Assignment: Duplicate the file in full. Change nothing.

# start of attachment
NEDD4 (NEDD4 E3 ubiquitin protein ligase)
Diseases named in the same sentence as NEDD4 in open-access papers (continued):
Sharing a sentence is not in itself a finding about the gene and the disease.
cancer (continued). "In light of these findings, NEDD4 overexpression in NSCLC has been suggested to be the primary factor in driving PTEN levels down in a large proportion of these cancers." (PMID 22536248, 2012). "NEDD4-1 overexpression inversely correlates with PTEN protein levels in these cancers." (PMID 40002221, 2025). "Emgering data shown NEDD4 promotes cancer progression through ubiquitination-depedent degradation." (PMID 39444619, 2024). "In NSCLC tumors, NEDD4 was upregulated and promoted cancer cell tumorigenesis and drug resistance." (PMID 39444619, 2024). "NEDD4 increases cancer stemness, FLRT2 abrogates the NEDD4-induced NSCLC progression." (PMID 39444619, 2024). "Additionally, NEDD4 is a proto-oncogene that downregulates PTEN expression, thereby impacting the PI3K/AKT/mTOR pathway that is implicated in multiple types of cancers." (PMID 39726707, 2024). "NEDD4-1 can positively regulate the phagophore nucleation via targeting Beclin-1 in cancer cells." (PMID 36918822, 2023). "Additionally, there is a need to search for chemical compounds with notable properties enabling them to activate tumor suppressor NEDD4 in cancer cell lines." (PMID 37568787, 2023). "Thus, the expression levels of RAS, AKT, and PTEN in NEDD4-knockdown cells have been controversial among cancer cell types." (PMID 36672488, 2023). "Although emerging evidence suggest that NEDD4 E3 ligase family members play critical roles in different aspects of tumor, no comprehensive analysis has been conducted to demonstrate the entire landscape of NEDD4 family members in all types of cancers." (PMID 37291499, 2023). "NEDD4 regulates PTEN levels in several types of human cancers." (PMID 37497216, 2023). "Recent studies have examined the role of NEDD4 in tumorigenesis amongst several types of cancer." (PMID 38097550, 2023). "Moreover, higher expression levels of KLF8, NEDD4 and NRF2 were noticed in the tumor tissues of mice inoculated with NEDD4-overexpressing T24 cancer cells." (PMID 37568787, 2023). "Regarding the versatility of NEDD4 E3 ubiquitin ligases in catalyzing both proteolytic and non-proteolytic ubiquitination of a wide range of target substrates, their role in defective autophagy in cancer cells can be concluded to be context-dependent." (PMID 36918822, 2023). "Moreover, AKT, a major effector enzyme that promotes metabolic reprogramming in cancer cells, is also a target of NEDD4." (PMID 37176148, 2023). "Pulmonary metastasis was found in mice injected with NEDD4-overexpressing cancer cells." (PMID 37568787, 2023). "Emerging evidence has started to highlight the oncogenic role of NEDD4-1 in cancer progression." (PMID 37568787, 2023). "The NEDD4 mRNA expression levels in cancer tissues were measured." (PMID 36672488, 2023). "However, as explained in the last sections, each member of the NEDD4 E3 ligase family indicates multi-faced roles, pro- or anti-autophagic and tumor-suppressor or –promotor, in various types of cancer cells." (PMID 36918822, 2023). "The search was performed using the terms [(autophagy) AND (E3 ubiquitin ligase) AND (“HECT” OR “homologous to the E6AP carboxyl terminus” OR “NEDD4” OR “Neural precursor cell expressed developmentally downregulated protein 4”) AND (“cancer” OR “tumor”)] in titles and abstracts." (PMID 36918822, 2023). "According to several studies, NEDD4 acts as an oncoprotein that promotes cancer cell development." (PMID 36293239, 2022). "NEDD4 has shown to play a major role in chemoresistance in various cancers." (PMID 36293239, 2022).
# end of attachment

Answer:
NEDD4 (NEDD4 E3 ubiquitin protein ligase)
Diseases named in the same sentence as NEDD4 in open-access papers (continued):
Sharing a sentence is not in itself a finding about the gene and the disease.
cancer (continued). "In light of these findings, NEDD4 overexpression in NSCLC has been suggested to be the primary factor in driving PTEN levels down in a large proportion of these cancers." (PMID 22536248, 2012). "NEDD4-1 overexpression inversely correlates with PTEN protein levels in these cancers." (PMID 40002221, 2025). "Emgering data shown NEDD4 promotes cancer progression through ubiquitination-depedent degradation." (PMID 39444619, 2024). "In NSCLC tumors, NEDD4 was upregulated and promoted cancer cell tumorigenesis and drug resistance." (PMID 39444619, 2024). "NEDD4 increases cancer stemness, FLRT2 abrogates the NEDD4-induced NSCLC progression." (PMID 39444619, 2024). "Additionally, NEDD4 is a proto-oncogene that downregulates PTEN expression, thereby impacting the PI3K/AKT/mTOR pathway that is implicated in multiple types of cancers." (PMID 39726707, 2024). "NEDD4-1 can positively regulate the phagophore nucleation via targeting Beclin-1 in cancer cells." (PMID 36918822, 2023). "Additionally, there is a need to search for chemical compounds with notable properties enabling them to activate tumor suppressor NEDD4 in cancer cell lines." (PMID 37568787, 2023). "Thus, the expression levels of RAS, AKT, and PTEN in NEDD4-knockdown cells have been controversial among cancer cell types." (PMID 36672488, 2023). "Although emerging evidence suggest that NEDD4 E3 ligase family members play critical roles in different aspects of tumor, no comprehensive analysis has been conducted to demonstrate the entire landscape of NEDD4 family members in all types of cancers." (PMID 37291499, 2023). "NEDD4 regulates PTEN levels in several types of human cancers." (PMID 37497216, 2023). "Recent studies have examined the role of NEDD4 in tumorigenesis amongst several types of cancer." (PMID 38097550, 2023). "Moreover, higher expression levels of KLF8, NEDD4 and NRF2 were noticed in the tumor tissues of mice inoculated with NEDD4-overexpressing T24 cancer cells." (PMID 37568787, 2023). "Regarding the versatility of NEDD4 E3 ubiquitin ligases in catalyzing both proteolytic and non-proteolytic ubiquitination of a wide range of target substrates, their role in defective autophagy in cancer cells can be concluded to be context-dependent." (PMID 36918822, 2023). "Moreover, AKT, a major effector enzyme that promotes metabolic reprogramming in cancer cells, is also a target of NEDD4." (PMID 37176148, 2023). "Pulmonary metastasis was found in mice injected with NEDD4-overexpressing cancer cells." (PMID 37568787, 2023). "Emerging evidence has started to highlight the oncogenic role of NEDD4-1 in cancer progression." (PMID 37568787, 2023). "The NEDD4 mRNA expression levels in cancer tissues were measured." (PMID 36672488, 2023). "However, as explained in the last sections, each member of the NEDD4 E3 ligase family indicates multi-faced roles, pro- or anti-autophagic and tumor-suppressor or –promotor, in various types of cancer cells." (PMID 36918822, 2023). "The search was performed using the terms [(autophagy) AND (E3 ubiquitin ligase) AND (“HECT” OR “homologous to the E6AP carboxyl terminus” OR “NEDD4” OR “Neural precursor cell expressed developmentally downregulated protein 4”) AND (“cancer” OR “tumor”)] in titles and abstracts." (PMID 36918822, 2023). "According to several studies, NEDD4 acts as an oncoprotein that promotes cancer cell development." (PMID 36293239, 2022). "NEDD4 has shown to play a major role in chemoresistance in various cancers." (PMID 36293239, 2022).